Aggressively sexist attitudes are associated with rape proclivity and perceived victim culpability in rape cases
LSSS colleagues, Dr Sofia Persson and Dr Katie Dhingra, have published vital research examining the impact of the victim-perpetrator relationship on victim blame and rape proclivity*.
*Rape proclivity can be defined as the self-reported likelihood to perpetrate a sexual assault among men.
Sexual violence against women is a serious concern in the UK and beyond. Recent reports have highlighted the lack of trust women who have been subjected to rape have in the justice system, particularly in the context of the low conviction levels for men who rape.
One reason for the lack of justice for women who have been subjected to rape is the prevalence of myths and misconceptions about rape, examples of which include views such as: "Women often provoke rape through their appearance or behaviour", "Men often can't control their sexual urges", and "Women often make up rape accusations as a way of getting back at men." These myths have been thought to impact victim blame and other attitudes towards rape.
The research titled “ Moderating Factors in Culpability Ratings and Rape Proclivity in Stranger and Acquaintance Rape: Validation of Rape Vignettes in a Community Sample" found that aggressively sexist attitudes such as Hostile Sexism and Rape Myth Acceptance - the prejudicial, stereotyped, or false beliefs that people hold about sexual assault that shift blame from the perpetrator to the victim/survivor -are associated with higher ratings of rape proclivity, as well as with perceived victim culpability among both women and men.
The research spanned three studies and used a methodology and framework that could be easily reproduced, with the aim to signpost transparent research practices as important for this field of research.
The first study in this research project developed and validated six hypothetical scenarios or ‘vignettes’ of rape, which can be used in future research in this area. It also developed victim and perpetrator culpability scales which were later validated in a related research project. In doing this, the research sought to improve the degree to which findings can reliably inform policy and practice by strengthening the methodologies used in this area of research. All materials are freely shared on the Open Science Framework.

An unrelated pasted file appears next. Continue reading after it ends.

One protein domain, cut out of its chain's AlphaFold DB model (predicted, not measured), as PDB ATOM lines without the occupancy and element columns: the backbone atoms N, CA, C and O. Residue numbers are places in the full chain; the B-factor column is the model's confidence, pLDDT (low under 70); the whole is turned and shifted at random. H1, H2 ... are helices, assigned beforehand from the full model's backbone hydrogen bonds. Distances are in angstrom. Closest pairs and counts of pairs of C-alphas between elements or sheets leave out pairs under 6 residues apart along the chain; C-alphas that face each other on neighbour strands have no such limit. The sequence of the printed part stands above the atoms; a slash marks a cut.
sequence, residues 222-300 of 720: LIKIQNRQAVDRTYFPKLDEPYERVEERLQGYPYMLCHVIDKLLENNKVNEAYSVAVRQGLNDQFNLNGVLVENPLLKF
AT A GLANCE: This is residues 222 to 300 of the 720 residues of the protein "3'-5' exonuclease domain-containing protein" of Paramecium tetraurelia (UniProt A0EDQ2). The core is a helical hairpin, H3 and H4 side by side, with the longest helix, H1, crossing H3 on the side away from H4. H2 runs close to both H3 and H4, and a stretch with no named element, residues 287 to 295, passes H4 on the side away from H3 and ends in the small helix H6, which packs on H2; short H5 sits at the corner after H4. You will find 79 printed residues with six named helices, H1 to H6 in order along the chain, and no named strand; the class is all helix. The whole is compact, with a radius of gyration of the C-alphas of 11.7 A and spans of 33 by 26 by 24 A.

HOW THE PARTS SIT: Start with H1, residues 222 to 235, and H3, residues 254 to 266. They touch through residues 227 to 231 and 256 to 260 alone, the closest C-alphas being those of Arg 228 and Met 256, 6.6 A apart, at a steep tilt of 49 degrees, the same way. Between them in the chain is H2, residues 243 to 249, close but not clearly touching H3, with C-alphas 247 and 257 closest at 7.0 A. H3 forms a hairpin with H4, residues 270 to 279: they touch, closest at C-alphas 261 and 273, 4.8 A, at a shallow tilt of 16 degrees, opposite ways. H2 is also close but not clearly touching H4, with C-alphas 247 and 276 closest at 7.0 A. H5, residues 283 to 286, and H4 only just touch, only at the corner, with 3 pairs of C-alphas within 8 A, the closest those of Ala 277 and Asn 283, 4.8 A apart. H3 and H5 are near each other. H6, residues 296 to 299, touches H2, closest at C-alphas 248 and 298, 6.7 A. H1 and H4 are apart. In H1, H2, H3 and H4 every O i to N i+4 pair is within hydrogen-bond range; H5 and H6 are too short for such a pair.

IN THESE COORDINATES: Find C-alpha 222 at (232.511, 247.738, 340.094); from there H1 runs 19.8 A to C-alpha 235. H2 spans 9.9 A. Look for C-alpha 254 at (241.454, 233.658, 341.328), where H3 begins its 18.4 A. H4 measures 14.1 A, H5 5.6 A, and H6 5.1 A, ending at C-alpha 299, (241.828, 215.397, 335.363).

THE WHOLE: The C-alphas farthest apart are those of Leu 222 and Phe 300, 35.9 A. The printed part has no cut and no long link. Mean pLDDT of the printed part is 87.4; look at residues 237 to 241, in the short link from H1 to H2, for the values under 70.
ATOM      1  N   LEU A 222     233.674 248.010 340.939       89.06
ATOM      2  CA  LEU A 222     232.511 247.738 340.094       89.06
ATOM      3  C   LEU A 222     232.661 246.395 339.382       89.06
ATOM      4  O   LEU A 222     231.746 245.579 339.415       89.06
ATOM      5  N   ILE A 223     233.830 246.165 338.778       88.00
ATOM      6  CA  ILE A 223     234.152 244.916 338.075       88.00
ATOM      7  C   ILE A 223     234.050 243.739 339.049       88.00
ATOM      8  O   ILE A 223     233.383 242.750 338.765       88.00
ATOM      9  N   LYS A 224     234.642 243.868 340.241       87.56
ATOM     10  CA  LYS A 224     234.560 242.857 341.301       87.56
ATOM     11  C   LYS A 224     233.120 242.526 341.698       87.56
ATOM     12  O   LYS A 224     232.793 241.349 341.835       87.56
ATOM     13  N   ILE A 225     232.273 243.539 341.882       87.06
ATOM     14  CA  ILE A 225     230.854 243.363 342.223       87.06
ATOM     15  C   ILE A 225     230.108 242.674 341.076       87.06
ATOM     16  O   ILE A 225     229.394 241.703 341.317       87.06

The final two studies used these materials, and examined the impact of the relationship between victim and perpetrator on culpability attributions and rape proclivity, and found that victim culpability and rape proclivity were the most pronounced in known-perpetrator scenarios, particularly where participants had aggressively sexist attitudes.
This research has considerable implications for both policy and practice, particularly in producing reliable and validated materials that can be re-used in future research. It has highlighted aggressively sexist attitudes as crucial for understanding perceived victim culpability and rape proclivity. However, future research must also consider how “softer” or more covert forms of sexism legitimise and scaffold rape myths and hostility toward women.
Sofia is a Psychology lecturer at Leeds Beckett University, a Chartered Psychologist with the British Psychological Society, and a fellow of the Higher Education Academy. Her main research interests are blame attributions in rape cases (including Rape Myth Acceptance), sexism, and anti-feminism. She's particularly interested in open research methodologies, and data visualisation.
Katie is a Reader in Psychology at Leeds Beckett University, a Chartered Psychologist with the British Psychological Society, and a fellow of the Higher Education Academy. Her research largely focuses on suicide and non-suicidal self-injury (NSSI).